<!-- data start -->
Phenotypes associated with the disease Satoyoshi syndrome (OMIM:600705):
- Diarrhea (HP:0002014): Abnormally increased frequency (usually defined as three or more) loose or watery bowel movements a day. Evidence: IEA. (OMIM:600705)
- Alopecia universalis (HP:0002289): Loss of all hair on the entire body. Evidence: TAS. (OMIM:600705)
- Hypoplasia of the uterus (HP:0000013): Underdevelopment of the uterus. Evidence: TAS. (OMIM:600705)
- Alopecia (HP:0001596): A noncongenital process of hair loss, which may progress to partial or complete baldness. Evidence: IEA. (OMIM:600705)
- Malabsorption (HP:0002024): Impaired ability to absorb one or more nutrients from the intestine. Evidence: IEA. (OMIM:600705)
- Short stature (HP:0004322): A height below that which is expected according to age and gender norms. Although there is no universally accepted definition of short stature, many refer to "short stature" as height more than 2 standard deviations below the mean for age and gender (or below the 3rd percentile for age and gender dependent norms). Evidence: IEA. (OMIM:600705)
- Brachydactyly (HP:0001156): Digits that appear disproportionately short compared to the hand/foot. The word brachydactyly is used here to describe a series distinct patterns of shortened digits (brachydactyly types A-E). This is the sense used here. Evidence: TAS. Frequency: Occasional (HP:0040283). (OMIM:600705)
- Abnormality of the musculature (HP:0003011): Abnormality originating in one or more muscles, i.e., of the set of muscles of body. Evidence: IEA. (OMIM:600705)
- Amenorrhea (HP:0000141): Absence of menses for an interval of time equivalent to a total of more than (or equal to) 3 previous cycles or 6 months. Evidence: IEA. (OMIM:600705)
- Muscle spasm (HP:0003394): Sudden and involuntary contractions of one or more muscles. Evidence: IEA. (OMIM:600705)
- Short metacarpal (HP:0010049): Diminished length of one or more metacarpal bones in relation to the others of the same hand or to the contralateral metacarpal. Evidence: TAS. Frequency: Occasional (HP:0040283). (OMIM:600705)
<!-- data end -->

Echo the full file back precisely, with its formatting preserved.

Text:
Phenotypes associated with the disease Satoyoshi syndrome (OMIM:600705):
- Diarrhea (HP:0002014): Abnormally increased frequency (usually defined as three or more) loose or watery bowel movements a day. Evidence: IEA. (OMIM:600705)
- Alopecia universalis (HP:0002289): Loss of all hair on the entire body. Evidence: TAS. (OMIM:600705)
- Hypoplasia of the uterus (HP:0000013): Underdevelopment of the uterus. Evidence: TAS. (OMIM:600705)
- Alopecia (HP:0001596): A noncongenital process of hair loss, which may progress to partial or complete baldness. Evidence: IEA. (OMIM:600705)
- Malabsorption (HP:0002024): Impaired ability to absorb one or more nutrients from the intestine. Evidence: IEA. (OMIM:600705)
- Short stature (HP:0004322): A height below that which is expected according to age and gender norms. Although there is no universally accepted definition of short stature, many refer to "short stature" as height more than 2 standard deviations below the mean for age and gender (or below the 3rd percentile for age and gender dependent norms). Evidence: IEA. (OMIM:600705)
- Brachydactyly (HP:0001156): Digits that appear disproportionately short compared to the hand/foot. The word brachydactyly is used here to describe a series distinct patterns of shortened digits (brachydactyly types A-E). This is the sense used here. Evidence: TAS. Frequency: Occasional (HP:0040283). (OMIM:600705)
- Abnormality of the musculature (HP:0003011): Abnormality originating in one or more muscles, i.e., of the set of muscles of body. Evidence: IEA. (OMIM:600705)
- Amenorrhea (HP:0000141): Absence of menses for an interval of time equivalent to a total of more than (or equal to) 3 previous cycles or 6 months. Evidence: IEA. (OMIM:600705)
- Muscle spasm (HP:0003394): Sudden and involuntary contractions of one or more muscles. Evidence: IEA. (OMIM:600705)
- Short metacarpal (HP:0010049): Diminished length of one or more metacarpal bones in relation to the others of the same hand or to the contralateral metacarpal. Evidence: TAS. Frequency: Occasional (HP:0040283). (OMIM:600705)